On March 24, 2010, the U.S. Department of Labor’s Wage and Hour Division announced that it will begin issuing “Administrator Interpretations” of the statutes and regulations administered by the division, which include the Fair Labor Standards Act (FLSA) and the Family and Medical Leave Act (FMLA). According to the announcement, these Administrator Interpretations “will set forth a general interpretation of the law and regulations, applicable across-the-board to all those affected by the provision at issue,” and will clarify the law “as it relates to an entire industry, a category of employees, or to all employees.”
The Wage and Hour Division has long issued opinion letters responding to questions from individuals and organizations about how federal wage and hour law applies to specific factual situations. The Division’s announcement states that in the future, rather than providing an actual opinion regarding the specific facts referenced in an opinion letter, the Division will generally respond to such requests only by providing references to the relevant statutes, regulations, interpretations and cases. However, the Division will consider requests for opinion letters “for purposes of the Administrator’s ongoing assessment of what issues might need further interpretive guidance.”
While on its face this may appear to be a purely administrative change, the new “Administrator Interpretations” marks a clear effort to expand the Wage and Hour Division’s power to shape federal wage and hour law without the need for Congressional approval or the lengthy notice and comment process associated with formal rulemaking. Of course, like the opinion letters previously issued by the Wage and Hour Division, the new Administrative Interpretations cannot directly change existing statutes or regulations. However, they will clearly guide the Division’s enforcement activities, and will likely be treated with at least a certain level of deference by the courts, particularly as to unsettled areas of law.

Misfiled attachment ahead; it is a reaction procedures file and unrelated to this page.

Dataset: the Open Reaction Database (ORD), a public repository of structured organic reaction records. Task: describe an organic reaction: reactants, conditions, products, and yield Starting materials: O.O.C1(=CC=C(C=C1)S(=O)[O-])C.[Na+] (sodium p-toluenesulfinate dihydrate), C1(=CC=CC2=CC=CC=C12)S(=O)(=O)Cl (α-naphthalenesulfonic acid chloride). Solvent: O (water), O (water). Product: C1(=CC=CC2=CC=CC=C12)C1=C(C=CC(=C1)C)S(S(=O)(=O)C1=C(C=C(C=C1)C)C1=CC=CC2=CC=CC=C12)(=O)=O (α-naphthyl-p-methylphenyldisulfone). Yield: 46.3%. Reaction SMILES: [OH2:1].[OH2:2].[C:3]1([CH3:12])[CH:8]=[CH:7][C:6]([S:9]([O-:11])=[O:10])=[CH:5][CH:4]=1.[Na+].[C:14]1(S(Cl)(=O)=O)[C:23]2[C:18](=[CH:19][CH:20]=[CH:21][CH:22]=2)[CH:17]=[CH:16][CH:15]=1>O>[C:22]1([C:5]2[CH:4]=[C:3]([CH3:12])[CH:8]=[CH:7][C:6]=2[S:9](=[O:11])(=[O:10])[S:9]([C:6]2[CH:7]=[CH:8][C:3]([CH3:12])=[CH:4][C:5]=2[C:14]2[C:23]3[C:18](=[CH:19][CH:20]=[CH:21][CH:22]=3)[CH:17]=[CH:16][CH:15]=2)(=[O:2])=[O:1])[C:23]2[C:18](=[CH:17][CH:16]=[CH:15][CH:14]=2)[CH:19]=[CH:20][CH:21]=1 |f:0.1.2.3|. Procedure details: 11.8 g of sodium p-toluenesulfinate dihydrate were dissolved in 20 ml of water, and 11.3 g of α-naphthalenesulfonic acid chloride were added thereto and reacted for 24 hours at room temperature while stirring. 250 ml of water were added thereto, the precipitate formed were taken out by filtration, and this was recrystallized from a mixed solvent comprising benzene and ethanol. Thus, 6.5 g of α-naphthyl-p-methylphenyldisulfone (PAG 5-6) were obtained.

In a prime example of what may be in store, the Division also issued its first Administrator Interpretation on March 24, finding that mortgage loan officers generally do not meet the requirements of the administrative exemption. This interpretation is in direct contrast to an opinion letter issued in 2006 under the prior administration, holding that mortgage loan officers were exempt administrative employees. The new Administrator Interpretation expressly withdraws that earlier opinion letter, stating that the prior opinion failed to properly construe the requirement that administrative employees perform office or non-manual work “directly related to the management or general business operations of the employer or the employer’s customers.” According to the new Interpretation, mortgage loan officers do not meet this qualification because their primary duty is selling their employer’s product – mortgage loans – rather than servicing the employer’s “management and general business operations.”
The full text of the new Administrator Interpretation, No. 2010-1, is available here.